Boda Bars – Innovation in Leith and in Sustainability

On the 3rd of October 2003, two Swedes, Anna and Mike drove off the ferry in Newcastle towards Edinburgh, more specifically Leith Links. The place to be… according to our short previous experience of the city. We moved to Leith without the common prejudice about the wonderful home of Trainspotting.

What we didn’t know then, was that our plan to stay for 1 year would turn into 14 years and the establishment of 6 bars and restaurants.

In 2004, the act of opening a bar on Leith Walk with lit candles, colourful curtains, coffee, a wine menu and a no swearing policy was considered radical. We had to throw out 30 people within the first 6 hours after opening Boda Bar. However, within a few weeks most of those 30 men came back with their wives to enjoy the wine and ambience.

13 years later– it feels like most of Leith has changed to embrace this radical way of having lit candles in a bar.

Innovation can sometimes thrive when there is no prejudice in the way.

With running several premises comes a lot of responsibilities; to the staff, customers, premises and for licensing but, we believe our most important responsibility is sustainability. Both financial and environmental.

If you are not surviving financially, the premise may close and staff will lose their jobs. Environmentally is not so obvious, but all of us in the hospitality industry have a huge responsibility to the environment. We consume lots of energy and water and create lots of general, glass and food waste.

Boda bars have, over the last few years, reduced how much electricity, gas and water we use. Sometimes it is so much easier saving £100 than making £100. We also believe we can inspire our guests to be more environmentally friendly.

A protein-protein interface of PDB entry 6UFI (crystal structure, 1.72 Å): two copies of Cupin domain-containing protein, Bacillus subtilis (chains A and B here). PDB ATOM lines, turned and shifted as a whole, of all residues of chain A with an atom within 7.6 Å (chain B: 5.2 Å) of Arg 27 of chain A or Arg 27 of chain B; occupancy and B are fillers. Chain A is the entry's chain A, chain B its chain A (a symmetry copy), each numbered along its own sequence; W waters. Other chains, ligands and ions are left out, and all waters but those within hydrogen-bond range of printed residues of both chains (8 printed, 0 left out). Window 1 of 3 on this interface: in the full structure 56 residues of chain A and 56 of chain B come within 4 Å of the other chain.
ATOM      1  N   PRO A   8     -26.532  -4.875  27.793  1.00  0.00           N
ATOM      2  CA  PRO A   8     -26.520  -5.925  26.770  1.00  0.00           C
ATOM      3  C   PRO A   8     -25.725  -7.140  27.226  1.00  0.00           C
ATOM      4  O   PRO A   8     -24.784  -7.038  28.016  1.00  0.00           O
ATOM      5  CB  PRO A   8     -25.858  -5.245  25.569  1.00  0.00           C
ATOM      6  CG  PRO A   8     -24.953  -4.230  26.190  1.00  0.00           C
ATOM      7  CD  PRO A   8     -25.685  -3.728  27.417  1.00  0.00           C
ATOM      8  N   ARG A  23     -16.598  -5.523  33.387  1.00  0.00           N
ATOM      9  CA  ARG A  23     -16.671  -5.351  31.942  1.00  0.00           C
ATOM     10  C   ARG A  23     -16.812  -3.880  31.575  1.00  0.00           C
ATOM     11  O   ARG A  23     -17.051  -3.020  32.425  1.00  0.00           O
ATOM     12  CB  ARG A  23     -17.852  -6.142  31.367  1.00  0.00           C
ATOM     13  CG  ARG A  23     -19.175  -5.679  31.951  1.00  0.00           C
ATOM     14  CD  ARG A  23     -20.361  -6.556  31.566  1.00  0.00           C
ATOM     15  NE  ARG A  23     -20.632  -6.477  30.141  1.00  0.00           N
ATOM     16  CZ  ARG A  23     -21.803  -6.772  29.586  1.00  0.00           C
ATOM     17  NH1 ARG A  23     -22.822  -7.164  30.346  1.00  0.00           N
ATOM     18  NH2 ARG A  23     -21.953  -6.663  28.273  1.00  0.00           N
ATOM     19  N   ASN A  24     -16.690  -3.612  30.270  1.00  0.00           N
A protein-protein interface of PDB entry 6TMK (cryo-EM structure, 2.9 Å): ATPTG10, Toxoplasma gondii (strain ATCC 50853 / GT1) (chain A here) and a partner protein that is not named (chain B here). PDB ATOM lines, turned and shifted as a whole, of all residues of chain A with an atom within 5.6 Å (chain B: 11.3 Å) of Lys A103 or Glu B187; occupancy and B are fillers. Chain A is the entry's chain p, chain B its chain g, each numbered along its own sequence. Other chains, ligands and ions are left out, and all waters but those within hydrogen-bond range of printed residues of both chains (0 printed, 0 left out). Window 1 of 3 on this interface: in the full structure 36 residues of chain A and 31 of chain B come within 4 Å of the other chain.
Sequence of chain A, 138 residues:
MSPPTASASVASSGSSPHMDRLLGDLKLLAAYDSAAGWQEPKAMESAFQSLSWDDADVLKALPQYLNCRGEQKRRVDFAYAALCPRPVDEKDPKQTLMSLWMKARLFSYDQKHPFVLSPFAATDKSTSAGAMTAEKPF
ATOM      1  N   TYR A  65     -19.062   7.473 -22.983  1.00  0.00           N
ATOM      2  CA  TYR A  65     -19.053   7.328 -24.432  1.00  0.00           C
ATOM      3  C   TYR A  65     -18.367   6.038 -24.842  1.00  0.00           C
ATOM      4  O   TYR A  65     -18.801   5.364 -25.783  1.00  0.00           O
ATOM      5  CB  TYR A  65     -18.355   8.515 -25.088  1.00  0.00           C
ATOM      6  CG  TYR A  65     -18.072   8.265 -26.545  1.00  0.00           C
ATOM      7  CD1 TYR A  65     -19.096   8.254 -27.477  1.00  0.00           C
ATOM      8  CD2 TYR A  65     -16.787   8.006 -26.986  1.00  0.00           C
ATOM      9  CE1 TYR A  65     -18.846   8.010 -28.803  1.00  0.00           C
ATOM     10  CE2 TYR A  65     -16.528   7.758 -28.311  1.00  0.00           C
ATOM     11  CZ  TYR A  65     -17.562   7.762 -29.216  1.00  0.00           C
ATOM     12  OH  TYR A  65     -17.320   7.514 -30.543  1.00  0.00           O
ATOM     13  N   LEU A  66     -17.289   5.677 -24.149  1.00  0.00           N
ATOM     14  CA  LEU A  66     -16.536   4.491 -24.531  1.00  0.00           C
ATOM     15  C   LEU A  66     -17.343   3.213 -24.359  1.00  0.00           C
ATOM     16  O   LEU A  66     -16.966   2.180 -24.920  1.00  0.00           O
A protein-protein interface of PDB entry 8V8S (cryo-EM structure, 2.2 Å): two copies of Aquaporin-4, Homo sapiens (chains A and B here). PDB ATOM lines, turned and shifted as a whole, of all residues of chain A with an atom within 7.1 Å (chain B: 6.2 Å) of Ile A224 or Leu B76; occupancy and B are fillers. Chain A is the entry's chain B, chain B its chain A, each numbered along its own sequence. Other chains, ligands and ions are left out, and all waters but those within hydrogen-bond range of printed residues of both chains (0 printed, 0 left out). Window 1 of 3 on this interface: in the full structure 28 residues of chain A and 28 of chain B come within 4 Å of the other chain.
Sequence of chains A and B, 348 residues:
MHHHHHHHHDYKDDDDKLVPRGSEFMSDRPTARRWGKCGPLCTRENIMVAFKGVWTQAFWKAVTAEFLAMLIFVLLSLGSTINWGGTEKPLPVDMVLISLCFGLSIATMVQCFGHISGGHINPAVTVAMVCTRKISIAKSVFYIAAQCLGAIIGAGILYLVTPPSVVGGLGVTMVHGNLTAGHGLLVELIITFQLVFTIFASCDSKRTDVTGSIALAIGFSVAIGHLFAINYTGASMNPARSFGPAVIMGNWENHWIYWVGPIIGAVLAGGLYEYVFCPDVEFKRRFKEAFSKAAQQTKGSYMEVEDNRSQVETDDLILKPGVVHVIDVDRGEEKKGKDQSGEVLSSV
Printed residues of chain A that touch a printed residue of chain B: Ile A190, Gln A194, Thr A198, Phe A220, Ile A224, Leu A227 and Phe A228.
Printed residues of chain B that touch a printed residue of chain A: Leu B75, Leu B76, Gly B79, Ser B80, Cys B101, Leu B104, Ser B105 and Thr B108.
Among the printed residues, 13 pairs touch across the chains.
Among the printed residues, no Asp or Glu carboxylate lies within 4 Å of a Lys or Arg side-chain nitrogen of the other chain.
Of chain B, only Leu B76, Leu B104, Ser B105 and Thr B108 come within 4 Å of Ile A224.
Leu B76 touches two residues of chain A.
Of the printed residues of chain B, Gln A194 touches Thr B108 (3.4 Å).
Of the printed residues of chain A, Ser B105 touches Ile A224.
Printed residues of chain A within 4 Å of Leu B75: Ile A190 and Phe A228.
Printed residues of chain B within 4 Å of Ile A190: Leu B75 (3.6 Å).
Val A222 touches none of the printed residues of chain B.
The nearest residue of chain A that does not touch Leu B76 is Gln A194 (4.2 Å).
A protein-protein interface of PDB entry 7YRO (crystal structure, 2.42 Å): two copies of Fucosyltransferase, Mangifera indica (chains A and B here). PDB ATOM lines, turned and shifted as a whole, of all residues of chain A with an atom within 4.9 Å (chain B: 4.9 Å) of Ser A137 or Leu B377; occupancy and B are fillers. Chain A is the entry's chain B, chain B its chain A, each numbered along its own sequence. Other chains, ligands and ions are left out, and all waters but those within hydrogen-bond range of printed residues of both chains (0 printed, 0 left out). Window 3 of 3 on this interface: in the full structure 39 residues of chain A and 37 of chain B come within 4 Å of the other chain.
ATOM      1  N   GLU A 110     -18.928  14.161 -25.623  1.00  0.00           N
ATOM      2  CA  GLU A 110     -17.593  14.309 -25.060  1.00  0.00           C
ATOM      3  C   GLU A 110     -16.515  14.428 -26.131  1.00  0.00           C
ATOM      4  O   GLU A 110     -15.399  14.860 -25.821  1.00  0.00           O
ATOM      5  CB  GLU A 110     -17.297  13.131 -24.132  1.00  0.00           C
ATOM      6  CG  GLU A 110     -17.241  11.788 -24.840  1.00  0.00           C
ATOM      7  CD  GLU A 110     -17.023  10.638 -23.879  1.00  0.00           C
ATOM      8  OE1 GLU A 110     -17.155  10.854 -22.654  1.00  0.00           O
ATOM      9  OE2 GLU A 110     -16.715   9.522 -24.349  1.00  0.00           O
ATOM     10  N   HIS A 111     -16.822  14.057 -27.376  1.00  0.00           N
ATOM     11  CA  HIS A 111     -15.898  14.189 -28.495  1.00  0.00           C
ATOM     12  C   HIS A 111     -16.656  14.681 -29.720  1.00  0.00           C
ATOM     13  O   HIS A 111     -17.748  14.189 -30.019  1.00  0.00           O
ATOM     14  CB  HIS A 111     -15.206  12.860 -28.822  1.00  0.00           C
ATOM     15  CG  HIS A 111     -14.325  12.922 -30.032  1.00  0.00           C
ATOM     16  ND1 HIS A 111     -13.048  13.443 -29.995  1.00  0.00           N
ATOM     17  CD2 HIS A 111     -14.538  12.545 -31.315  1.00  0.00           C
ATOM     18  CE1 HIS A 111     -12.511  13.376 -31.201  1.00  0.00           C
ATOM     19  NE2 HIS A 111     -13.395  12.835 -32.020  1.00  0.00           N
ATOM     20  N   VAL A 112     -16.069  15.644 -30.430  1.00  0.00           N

We have recently introduced a bottle deposit scheme, fill up your bottle with water OR hand it in and get 10p off your coffee.

We have also taken away all the straws from our bar tops because straws are in most cases unnecessary and generates plastic waste. In a nice cocktail a straw is needed but not in a normal gin and tonic.

Currently we are working with Resource Efficient Scotland to see how can we reduce our food waste.

Approximately 9, 450 000 kilos of food are wasted by the hospitality industry in Scotland every year, this equates to £70 million in costs. (Overall food waste in Scotland is 1.3 million tonnes which is 20% of Scotland’s Carbon Footprint )*. A simple calculation shows that each kilo wasted food equals £7.4. In a restaurant like Joseph Pearce’s, we have roughly 20kg of waste per day that is £150 in wasted ingredients, as well as uplift costs. Obviously, some of it is unavoidable potato and onion peels, but 18kg out of 20kgs is plate waste. 90% of the food waste in our bars comes from leftovers from the customer Recording the numbers of spoilage, preparation and plate waste on a daily basis is something we currently are doing in order to target the ‘waste hot spots’ and ensure measures we put into place works to reduce food waste, this is beneficial, both for environmental and financial sustainability.

We believe we can not only change our business to create less food waste but also inspire our guests to change their outlook on food. We believe less wasted food is a great way of celebrating the love for good food. LOVE FOOD HATE WASTE.
*Source: Zero Waste Scotland*

by Anna Christopherson, Founder, Boda Bar (and other Swedish bars in Edinburgh)

Anna will be speaking at our food and drink conference: Ambition and Innovation: The future of food and drink in Scotland. Get your tickets here.